That same day, Jack and Babette learn from two old women who watched it unfold that Wilder took his tricycle beyond the Gladneys’ property, past a guard rail, along a walkway, and through abandoned lots before stopping at the top of a twenty-step concrete set of stairs. He then diligently walked his tricycle down the steps, rode at a smart angle down a steep hill, and arrived at the expressway, which he proceeded to slowly pedal across despite the constant speeding traffic. The two old women who witnessed the spectacle were stranded on an overlooking porch, unable to do anything but yell. When Wilder reached the opposite side of the expressway, he fell into the grassy embankment and began to cry. Eventually a passing driver pulled over and safely retrieved him. Jack notes that he, Babette, and Wilder frequently visit the same expressway to climb up the overpass and watch Blacksmith’s baroque sunsets.
There is no reason provided for why Wilder rides his bike across the expressway. Above all, it represents the child’s state of blissful ignorance regarding death. The action proves that he has no concept of fearing death and, as such, can do whatever he wants. The fact that Jack and Babette have frequently taken him to watch the sunsets from the expressway suggests that the boy was perhaps making his own way toward scenic beauty, an image fraught with meaning considering the fact that the magnificent sunsets in Blacksmith are the result of the airborne toxic event and other poisonous pollutions that help light up the sky at dusk. In all his purity and innocence, then, the boy can appreciate beauty without having to acknowledge that it is inextricably intertwined with terrible, frightening elements.
In the book’s final passages, Jack notes that the men in Mylex are still in town “gathering their terrible data, aiming their infrared devices at the earth and sky.” Dr. Chakravarty continues to reach out to Jack, wanting him to come in to discuss the results of the Autumn Harvest Farms tests, which Jack never delivered to him. But Jack decides to stay away, afraid of what he might learn. Finally, one day “without warning,” the supermarket shelves are rearranged. There is a discernable “agitation and panic in the aisles” as customers search desperately for the products they’ve come to rely on. Nobody can make any sense out of the new organization of goods. Only generically-labeled, store-brand foods have remained in their rightful places on the shelves. Utterly confused and disarmed, the shoppers increase their consumerist scrutiny by reading the fine print on labels and checking for expiration dates. But, Jack says, none of what they do matters, because in the end their products will pass under holographic scanners that interpret the data once and for all; “This is the language of waves and radiation,” he says, “or how the dead speak to the living.”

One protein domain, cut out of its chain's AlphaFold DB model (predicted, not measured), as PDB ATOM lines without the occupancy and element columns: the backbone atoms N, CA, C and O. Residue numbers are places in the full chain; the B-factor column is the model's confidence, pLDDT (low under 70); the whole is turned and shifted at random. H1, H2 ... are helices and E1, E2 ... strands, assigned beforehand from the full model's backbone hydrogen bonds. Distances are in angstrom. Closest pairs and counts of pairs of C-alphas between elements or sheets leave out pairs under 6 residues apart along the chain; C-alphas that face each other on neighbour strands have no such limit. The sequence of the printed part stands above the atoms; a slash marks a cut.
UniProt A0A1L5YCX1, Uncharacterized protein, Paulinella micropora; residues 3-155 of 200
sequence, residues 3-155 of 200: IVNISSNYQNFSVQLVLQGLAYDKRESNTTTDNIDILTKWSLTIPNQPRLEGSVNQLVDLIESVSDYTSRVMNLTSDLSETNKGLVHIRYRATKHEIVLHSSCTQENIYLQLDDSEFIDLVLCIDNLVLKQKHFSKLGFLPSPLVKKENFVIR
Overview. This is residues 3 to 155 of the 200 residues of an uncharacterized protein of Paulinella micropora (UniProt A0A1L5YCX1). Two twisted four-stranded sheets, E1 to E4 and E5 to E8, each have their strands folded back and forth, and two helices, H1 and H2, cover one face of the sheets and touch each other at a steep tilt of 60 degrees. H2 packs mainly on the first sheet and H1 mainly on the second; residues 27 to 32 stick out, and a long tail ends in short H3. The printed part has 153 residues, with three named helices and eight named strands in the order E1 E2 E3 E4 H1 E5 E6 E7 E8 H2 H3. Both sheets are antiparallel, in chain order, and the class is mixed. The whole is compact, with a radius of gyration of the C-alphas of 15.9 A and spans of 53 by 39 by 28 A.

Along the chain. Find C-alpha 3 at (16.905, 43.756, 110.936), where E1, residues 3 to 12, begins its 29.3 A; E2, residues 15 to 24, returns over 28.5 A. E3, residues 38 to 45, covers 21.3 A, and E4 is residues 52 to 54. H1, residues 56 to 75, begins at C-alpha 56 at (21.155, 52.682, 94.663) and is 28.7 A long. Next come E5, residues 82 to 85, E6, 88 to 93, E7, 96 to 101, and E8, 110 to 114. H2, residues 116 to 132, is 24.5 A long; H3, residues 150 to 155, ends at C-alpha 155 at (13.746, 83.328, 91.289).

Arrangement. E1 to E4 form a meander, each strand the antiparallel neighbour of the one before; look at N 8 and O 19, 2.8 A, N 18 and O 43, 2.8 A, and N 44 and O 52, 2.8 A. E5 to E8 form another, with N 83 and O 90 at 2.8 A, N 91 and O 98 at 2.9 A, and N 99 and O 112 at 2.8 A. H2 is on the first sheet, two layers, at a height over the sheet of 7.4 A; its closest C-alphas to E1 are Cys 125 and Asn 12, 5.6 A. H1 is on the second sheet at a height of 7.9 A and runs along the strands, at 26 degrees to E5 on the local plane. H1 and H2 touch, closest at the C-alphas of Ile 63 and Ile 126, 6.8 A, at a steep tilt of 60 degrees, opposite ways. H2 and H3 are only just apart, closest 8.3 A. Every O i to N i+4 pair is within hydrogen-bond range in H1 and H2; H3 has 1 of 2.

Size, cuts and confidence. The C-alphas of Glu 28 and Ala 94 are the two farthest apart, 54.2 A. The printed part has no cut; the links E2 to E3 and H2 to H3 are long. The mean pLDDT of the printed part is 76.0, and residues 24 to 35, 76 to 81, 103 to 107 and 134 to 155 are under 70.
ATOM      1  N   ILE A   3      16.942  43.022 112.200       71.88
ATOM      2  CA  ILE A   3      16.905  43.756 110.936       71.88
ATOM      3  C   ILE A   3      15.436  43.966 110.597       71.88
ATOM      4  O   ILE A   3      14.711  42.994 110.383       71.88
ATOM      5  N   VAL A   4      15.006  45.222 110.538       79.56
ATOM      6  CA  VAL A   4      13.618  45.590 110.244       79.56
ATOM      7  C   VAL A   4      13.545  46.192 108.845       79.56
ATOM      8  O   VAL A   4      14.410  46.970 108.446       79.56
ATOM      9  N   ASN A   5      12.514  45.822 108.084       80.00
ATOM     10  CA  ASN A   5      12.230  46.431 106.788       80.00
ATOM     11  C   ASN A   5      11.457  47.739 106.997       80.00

White Noise ends by giving the impression that data will continue to mount, accumulating overwhelmingly and without signs of stopping. Men in Mylex suits will continue taking dire measurements. The supermarkets will continue stocking their shelves with products rife with psychic data. And though the organization of this data may change, as it does when the grocery store is rearranged, Jack and his family will come no closer to understanding what messages are contained therein. For perhaps the first time, Jack appears uninterested in deciphering these messages, content in merely knowing that a deep, spiritually-inflected knowledge lurks within the data surrounding him on all sides.